The dataset set forth in Example 1 was compiled using the Xitron 4200 instrument, which uses multiple frequencies to inject current and to acquire and analyze the data. An additional study was undertaken with the RJL Physiological Event Analyzer (Model PEA) instrument, which uses a single (50 kHz) frequency to inject current and to acquire and analyze the data, to determine whether there are significant differences between the use of a single frequency and multiple frequencies. Paired readings, i.e., one from each instrument, were taken on a single human subject for each of the six vectors over the span of three hours at approximate 20-minute intervals as follows: three sets (a single measurement in each of all six vectors) of readings following micturation; one set of readings following intake of approximately eight ounces of GATORADE sports drink fluid; two sets of readings following an additional intake of approximately eight ounces of GATORADE sports drink fluid; and two sets of readings following micturation.
Analysis to determine the correlation between the two instruments was then performed to obtain a correlation coefficient for each of the six vectors. The average correlation coefficient for all vectors was 0.868. Table 3 presents the correlation coefficients for each vector.
TABLE 3 Vector Correlation Coefficient I 0.780 II 0.723 III 0.984 IV 0.936 V 0.900 VI 0.886
The data show a high correlation between the readings of the single-frequency instrument and the multiple-frequency instrument, indicating that either may be used for practicing the current invention.
It will be obvious to those having skill in the art that many changes may be made to the details of the above-described embodiment of this invention without departing from the underlying principles thereof. For example, analysis of an electrical bio-impedance value can be accomplished by chirp transform analysis or wavelet analysis. Further, variations on the algorithms developing the information used in identifying the presence of fluids within the body may incorporate data including other aspects of the sensed electrical signals, including phase angle. The scope of the present invention should, therefore, be determined only by the following claims.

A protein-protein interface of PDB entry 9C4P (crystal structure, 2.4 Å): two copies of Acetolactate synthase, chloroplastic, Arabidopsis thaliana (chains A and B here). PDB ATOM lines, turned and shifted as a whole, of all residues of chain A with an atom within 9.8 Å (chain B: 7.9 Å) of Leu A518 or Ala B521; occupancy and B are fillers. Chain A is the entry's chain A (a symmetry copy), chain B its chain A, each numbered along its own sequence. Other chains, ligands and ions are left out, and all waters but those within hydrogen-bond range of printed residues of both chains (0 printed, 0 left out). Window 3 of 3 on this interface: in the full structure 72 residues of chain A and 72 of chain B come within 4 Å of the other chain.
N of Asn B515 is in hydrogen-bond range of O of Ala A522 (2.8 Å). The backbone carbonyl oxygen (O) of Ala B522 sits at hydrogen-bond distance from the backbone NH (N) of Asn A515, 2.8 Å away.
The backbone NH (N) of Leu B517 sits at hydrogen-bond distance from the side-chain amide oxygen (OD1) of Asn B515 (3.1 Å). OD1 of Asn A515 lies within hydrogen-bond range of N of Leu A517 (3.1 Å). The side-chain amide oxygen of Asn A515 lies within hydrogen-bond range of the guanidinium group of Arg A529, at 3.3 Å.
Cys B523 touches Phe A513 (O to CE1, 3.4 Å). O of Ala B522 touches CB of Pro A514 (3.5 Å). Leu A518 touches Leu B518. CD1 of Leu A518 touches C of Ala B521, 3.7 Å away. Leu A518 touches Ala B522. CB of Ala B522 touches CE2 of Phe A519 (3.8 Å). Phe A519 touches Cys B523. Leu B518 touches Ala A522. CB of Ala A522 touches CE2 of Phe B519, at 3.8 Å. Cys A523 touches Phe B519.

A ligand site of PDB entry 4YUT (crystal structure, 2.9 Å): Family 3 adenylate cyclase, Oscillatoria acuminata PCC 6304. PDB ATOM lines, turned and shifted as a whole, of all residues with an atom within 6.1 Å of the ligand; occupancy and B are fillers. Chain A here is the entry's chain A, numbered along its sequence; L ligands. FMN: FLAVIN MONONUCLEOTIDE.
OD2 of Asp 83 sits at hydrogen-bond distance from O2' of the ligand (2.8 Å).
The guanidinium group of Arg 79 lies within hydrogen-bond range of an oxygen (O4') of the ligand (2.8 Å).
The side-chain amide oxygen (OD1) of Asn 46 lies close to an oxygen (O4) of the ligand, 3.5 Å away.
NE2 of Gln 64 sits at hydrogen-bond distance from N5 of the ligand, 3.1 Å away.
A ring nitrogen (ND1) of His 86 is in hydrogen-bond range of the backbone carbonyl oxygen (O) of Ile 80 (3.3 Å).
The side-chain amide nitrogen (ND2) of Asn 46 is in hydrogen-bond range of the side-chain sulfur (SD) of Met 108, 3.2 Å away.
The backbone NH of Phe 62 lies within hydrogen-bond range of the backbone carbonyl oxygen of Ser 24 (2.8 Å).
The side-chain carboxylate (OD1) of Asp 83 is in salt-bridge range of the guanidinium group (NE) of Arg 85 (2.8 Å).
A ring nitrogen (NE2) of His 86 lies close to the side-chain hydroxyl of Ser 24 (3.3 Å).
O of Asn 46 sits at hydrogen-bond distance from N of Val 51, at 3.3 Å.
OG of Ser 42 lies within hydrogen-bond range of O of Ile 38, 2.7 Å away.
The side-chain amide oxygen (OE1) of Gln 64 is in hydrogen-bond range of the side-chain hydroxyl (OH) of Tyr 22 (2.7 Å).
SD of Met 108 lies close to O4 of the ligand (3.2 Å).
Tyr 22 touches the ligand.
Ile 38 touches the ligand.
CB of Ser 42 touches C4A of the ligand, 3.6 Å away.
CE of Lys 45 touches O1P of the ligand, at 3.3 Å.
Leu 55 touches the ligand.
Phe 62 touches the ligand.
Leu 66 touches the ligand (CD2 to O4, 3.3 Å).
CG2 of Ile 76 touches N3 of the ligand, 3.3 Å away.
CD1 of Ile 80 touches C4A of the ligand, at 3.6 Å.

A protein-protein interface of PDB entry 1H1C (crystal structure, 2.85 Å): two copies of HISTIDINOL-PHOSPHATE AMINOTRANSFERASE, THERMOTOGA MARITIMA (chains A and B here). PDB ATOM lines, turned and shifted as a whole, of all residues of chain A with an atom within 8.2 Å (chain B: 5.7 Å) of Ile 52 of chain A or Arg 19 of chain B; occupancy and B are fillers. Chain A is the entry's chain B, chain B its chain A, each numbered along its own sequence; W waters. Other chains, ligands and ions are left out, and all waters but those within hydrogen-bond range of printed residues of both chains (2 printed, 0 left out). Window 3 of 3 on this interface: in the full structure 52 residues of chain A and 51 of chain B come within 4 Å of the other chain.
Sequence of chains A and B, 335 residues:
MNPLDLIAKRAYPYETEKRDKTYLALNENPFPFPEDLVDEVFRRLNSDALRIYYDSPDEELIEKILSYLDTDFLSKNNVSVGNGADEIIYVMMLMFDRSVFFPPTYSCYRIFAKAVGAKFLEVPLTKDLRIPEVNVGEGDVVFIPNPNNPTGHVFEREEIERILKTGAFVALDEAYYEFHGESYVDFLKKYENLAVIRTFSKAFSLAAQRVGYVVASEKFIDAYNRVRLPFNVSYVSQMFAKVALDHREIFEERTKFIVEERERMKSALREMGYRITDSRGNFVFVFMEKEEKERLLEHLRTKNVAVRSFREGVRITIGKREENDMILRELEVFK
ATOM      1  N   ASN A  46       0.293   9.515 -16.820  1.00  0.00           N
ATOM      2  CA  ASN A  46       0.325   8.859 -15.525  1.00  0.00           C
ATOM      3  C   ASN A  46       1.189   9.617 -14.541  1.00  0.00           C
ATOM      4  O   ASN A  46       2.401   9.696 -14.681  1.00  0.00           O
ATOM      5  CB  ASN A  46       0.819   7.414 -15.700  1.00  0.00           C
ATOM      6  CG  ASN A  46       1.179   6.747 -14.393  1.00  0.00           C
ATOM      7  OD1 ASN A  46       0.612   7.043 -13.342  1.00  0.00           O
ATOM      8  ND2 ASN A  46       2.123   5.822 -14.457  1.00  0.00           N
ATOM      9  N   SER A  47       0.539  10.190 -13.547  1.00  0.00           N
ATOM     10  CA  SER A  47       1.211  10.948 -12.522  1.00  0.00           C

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|WO2010077997A2 *||Dec 16, 2009||Jul 8, 2010||Bodymedia, Inc.||Method and apparatus for determining heart rate variability using wavelet transformation|
|WO2010105250A2 *||Mar 13, 2010||Sep 16, 2010||Proteus Biomedical, Inc.||Volume sensing|
|WO2010117572A2 *||Mar 17, 2010||Oct 14, 2010||Virginia Commonwealth University||Combining predictive capabilities of transcranial doppler (tcd) with electrocardiogram (ecg) to predict hemorrhagic shock|
|U.S. Classification||600/547, 600/509|
|International Classification||A61B5/05, A61B5/04, A61B, A61B5/053|
|Cooperative Classification||A61B5/726, A61B5/0537, A61B5/0428|
|Sep 12, 2005||AS||Assignment|
Owner name: SHOCK, LLC, OREGON
Free format text: ASSIGNMENT OF ASSIGNORS INTEREST;ASSIGNORS:MILLS, GARY N.;BENZ, PHILIP D.;SEMLER, HERBERT J.;REEL/FRAME:017765/0180
Effective date: 20050908